- Philips Minicare cTnI point-of-care blood test used for the first time in a rapid diagnosis protocol to improve patient experience and free up hospital resources
Elkerliek Hospital (Helmond, the Netherlands) and Royal Philips, a leader in HealthTech,has announced their collaboration to pioneer the use of point-of-care testing in the hospital’s dedicated cardiac emergency department. As a key part of the collaboration, Philips’ CE marked cardiac troponin I (cTnI) blood test for the rapid diagnosis of heart attack, which is based on the company’s Minicare I-20 handheld diagnostics platform, will be used to provide test results within 10 minutes using only a single ‘finger-prick’ drop of blood.
Cardiac troponin testing in the hospital is currently performed in a central laboratory, and it can take up to an hour before the results are available. However, for high-risk Acute Coronary Syndrome (ACS) patients, fast triage and rapid initiation of treatment are critical to improving patient outcomes and potentially saving lives. The introduction of a rapid diagnostic protocol based on the Philips Minicare cTnI test is expected to reduce the time-to-diagnosis and time-to-treatment, reducing crowding in the emergency department by minimizing the length of stay.
The new diagnostic protocol, which requires the clinical team to adopt a new way of working as of this month, is the direct result of an initiative between the Elkerliek Hospital’s Cardiac Care Unit (CCU) and its central hospital laboratory to improve the cardiac diagnostic pathway for those with suspected heart attacks.
“For patients presenting with suspected heart attack, being able to test levels of the troponin cardiac marker at their bedside in the CCU is expected to significantly improve the whole diagnosis process,” said Dr. Christian Schoenmakers, clinical pathologist and director of the Elkerliek Hospital laboratory. “For the first time, point-of-care testing will be used in the hospital’s CCU to deliver lab comparable test results alongside the patient, reducing the time needed to decide on treatment.”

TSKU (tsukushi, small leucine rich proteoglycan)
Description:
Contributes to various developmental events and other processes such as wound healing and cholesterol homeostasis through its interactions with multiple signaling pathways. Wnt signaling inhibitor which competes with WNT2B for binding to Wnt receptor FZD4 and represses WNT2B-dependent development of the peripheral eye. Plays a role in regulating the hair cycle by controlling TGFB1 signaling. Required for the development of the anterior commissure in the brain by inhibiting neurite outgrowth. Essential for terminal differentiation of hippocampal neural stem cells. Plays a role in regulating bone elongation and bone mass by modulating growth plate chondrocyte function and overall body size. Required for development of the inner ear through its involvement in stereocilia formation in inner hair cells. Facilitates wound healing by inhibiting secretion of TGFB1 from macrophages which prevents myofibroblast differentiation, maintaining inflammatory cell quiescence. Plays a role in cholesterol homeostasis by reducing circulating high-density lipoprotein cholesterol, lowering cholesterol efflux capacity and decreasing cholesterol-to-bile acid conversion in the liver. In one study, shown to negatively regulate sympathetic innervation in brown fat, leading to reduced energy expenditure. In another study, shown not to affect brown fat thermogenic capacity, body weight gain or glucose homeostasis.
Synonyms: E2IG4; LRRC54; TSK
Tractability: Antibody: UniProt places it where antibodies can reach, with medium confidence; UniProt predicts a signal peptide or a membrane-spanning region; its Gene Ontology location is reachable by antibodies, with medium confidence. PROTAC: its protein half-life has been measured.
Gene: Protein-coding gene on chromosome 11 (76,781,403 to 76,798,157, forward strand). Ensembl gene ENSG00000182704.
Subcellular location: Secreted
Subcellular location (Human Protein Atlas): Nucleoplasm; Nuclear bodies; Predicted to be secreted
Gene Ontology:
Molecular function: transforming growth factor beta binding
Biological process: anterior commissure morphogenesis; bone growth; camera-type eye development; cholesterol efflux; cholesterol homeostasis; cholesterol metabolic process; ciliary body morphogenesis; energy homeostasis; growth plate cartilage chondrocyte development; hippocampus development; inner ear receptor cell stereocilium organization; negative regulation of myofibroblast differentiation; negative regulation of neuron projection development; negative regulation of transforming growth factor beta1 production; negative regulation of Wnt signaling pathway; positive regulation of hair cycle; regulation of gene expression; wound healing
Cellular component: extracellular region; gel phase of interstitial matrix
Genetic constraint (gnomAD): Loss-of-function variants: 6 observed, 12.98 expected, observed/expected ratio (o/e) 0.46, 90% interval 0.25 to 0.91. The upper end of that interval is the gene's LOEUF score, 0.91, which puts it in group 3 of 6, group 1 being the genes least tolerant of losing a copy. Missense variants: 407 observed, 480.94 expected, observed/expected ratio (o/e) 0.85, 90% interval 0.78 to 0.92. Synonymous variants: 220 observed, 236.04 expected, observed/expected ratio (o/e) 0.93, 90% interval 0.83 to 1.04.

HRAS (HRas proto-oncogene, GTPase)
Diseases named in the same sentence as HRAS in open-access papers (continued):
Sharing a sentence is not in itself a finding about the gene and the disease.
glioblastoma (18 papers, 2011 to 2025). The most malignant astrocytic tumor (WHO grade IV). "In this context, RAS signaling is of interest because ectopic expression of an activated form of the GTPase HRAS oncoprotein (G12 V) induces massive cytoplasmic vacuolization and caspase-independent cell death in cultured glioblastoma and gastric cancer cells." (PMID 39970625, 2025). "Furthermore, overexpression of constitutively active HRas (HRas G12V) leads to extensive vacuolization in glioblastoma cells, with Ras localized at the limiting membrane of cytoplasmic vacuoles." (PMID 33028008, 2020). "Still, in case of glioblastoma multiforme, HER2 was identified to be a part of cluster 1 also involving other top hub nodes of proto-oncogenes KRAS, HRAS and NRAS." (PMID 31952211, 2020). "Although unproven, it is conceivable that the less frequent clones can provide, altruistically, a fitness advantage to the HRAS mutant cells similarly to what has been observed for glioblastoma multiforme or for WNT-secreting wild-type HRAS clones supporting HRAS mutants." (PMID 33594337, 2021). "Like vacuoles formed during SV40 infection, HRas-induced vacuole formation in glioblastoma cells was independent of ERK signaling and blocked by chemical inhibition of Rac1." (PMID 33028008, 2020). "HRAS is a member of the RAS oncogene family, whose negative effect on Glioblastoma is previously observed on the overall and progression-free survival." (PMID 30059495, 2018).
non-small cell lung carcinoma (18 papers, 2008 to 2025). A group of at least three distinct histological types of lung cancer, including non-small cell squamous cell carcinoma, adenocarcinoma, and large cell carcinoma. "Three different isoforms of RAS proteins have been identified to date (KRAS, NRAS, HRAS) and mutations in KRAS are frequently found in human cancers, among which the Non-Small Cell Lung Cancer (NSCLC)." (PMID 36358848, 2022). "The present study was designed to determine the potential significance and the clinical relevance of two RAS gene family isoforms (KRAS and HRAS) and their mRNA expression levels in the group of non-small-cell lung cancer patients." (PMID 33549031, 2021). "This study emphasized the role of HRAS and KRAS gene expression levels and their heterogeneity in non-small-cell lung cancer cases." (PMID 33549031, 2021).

Commenting on the new protocol, Dr. Frans van Asperdt, cardiologist and head of the Elkerliek Hospital CCU, added: “We are introducing a truly innovative way of working in the interest of the patients. The advantage of Minicare cTnI is not only that we will be able to discharge the majority of patients more quickly, but it enables us to direct other patients to the catheterization laboratory at least 30 minutes sooner than before, enabling us to start treatment more quickly. The use of the Minicare I-20 handheld device as part of the diagnostic pathway is expected to speed up this waiting time. This will free up CCU beds and further reduce pressure on our busy CCU and emergency department.”
“It is a privilege to work with such an innovative European hospital,” said Marcel van Kasteel, CEO of Philips Handheld Diagnostics. “Elkerliek Hospital’s central laboratory and cardiac emergency department have collaborated for several months to create a new way of working to improve the ACS pathway, and we are delighted that they chose our Minicare I-20 handheld diagnostics platform to put their ideas into practice.”
Based on Philips’ proprietary biosensor technology, the Minicare I-20 handheld diagnostics platform is designed to detect multiple target molecules at very low concentrations in a single ‘finger-prick’ blood sample, and display the results on a handheld analyzer within minutes.
Minicare I-20 is simple and easy to use by non-laboratory staff. The analyzer’s in-built connectivity allows direct transfer of the data to laboratory and hospital information systems to update patient files, while integrated calibration and fail-safe functionalities ensure the robustness and accuracy needed for confident on-the-spot decision making.
The Philips Minicare I-20 handheld analyzer and Minicare cTnI test cartridges are already available in selected countries in Europe, including Austria, Belgium, Denmark, Germany, Netherlands, Norway, Sweden, UK and Switzerland.
Source & Image Credit: Philips